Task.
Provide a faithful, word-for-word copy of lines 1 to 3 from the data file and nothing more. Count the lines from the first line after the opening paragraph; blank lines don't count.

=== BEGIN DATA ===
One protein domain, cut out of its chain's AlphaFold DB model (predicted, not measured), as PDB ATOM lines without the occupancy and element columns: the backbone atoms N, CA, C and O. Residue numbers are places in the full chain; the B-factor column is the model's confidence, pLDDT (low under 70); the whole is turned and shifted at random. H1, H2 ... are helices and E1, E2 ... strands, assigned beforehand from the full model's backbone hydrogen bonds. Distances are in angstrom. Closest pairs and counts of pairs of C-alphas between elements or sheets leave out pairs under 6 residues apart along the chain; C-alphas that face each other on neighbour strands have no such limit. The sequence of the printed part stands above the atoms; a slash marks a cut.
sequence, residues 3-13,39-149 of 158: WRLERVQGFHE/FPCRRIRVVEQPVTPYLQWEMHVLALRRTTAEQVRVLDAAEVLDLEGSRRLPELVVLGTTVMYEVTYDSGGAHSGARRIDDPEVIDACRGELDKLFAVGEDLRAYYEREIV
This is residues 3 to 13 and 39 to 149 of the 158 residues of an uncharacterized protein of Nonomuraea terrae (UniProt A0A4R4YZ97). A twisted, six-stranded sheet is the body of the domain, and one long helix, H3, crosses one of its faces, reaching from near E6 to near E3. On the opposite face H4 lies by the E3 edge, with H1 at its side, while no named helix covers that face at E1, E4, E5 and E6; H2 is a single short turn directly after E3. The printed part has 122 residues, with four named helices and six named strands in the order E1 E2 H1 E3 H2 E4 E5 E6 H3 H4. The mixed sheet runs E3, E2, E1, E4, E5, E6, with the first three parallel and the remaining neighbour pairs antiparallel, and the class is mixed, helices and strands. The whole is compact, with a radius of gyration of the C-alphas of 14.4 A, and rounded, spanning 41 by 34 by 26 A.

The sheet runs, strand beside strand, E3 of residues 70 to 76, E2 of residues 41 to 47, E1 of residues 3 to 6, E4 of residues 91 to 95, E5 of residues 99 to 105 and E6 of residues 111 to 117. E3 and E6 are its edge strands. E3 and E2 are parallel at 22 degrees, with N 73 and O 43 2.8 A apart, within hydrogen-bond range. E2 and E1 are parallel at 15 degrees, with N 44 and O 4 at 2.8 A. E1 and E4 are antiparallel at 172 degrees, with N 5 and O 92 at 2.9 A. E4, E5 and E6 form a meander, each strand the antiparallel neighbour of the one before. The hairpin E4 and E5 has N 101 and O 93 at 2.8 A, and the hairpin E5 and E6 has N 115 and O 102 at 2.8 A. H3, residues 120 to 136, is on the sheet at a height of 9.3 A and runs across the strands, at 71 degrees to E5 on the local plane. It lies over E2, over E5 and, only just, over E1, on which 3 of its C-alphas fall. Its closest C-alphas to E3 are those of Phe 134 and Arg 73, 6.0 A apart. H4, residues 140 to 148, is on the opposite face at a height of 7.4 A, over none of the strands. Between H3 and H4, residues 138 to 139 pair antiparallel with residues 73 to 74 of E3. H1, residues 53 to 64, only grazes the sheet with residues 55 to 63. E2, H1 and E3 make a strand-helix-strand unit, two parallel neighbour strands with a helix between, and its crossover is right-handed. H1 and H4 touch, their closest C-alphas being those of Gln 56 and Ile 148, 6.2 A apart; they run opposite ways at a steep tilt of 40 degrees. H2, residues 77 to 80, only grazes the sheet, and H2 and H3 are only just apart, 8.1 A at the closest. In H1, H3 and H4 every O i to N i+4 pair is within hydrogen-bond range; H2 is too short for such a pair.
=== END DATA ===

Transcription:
sequence, residues 3-13,39-149 of 158: WRLERVQGFHE/FPCRRIRVVEQPVTPYLQWEMHVLALRRTTAEQVRVLDAAEVLDLEGSRRLPELVVLGTTVMYEVTYDSGGAHSGARRIDDPEVIDACRGELDKLFAVGEDLRAYYEREIV
This is residues 3 to 13 and 39 to 149 of the 158 residues of an uncharacterized protein of Nonomuraea terrae (UniProt A0A4R4YZ97). A twisted, six-stranded sheet is the body of the domain, and one long helix, H3, crosses one of its faces, reaching from near E6 to near E3. On the opposite face H4 lies by the E3 edge, with H1 at its side, while no named helix covers that face at E1, E4, E5 and E6; H2 is a single short turn directly after E3. The printed part has 122 residues, with four named helices and six named strands in the order E1 E2 H1 E3 H2 E4 E5 E6 H3 H4. The mixed sheet runs E3, E2, E1, E4, E5, E6, with the first three parallel and the remaining neighbour pairs antiparallel, and the class is mixed, helices and strands. The whole is compact, with a radius of gyration of the C-alphas of 14.4 A, and rounded, spanning 41 by 34 by 26 A.

The sheet runs, strand beside strand, E3 of residues 70 to 76, E2 of residues 41 to 47, E1 of residues 3 to 6, E4 of residues 91 to 95, E5 of residues 99 to 105 and E6 of residues 111 to 117. E3 and E6 are its edge strands. E3 and E2 are parallel at 22 degrees, with N 73 and O 43 2.8 A apart, within hydrogen-bond range. E2 and E1 are parallel at 15 degrees, with N 44 and O 4 at 2.8 A. E1 and E4 are antiparallel at 172 degrees, with N 5 and O 92 at 2.9 A. E4, E5 and E6 form a meander, each strand the antiparallel neighbour of the one before. The hairpin E4 and E5 has N 101 and O 93 at 2.8 A, and the hairpin E5 and E6 has N 115 and O 102 at 2.8 A. H3, residues 120 to 136, is on the sheet at a height of 9.3 A and runs across the strands, at 71 degrees to E5 on the local plane. It lies over E2, over E5 and, only just, over E1, on which 3 of its C-alphas fall. Its closest C-alphas to E3 are those of Phe 134 and Arg 73, 6.0 A apart. H4, residues 140 to 148, is on the opposite face at a height of 7.4 A, over none of the strands. Between H3 and H4, residues 138 to 139 pair antiparallel with residues 73 to 74 of E3. H1, residues 53 to 64, only grazes the sheet with residues 55 to 63. E2, H1 and E3 make a strand-helix-strand unit, two parallel neighbour strands with a helix between, and its crossover is right-handed. H1 and H4 touch, their closest C-alphas being those of Gln 56 and Ile 148, 6.2 A apart; they run opposite ways at a steep tilt of 40 degrees. H2, residues 77 to 80, only grazes the sheet, and H2 and H3 are only just apart, 8.1 A at the closest. In H1, H3 and H4 every O i to N i+4 pair is within hydrogen-bond range; H2 is too short for such a pair.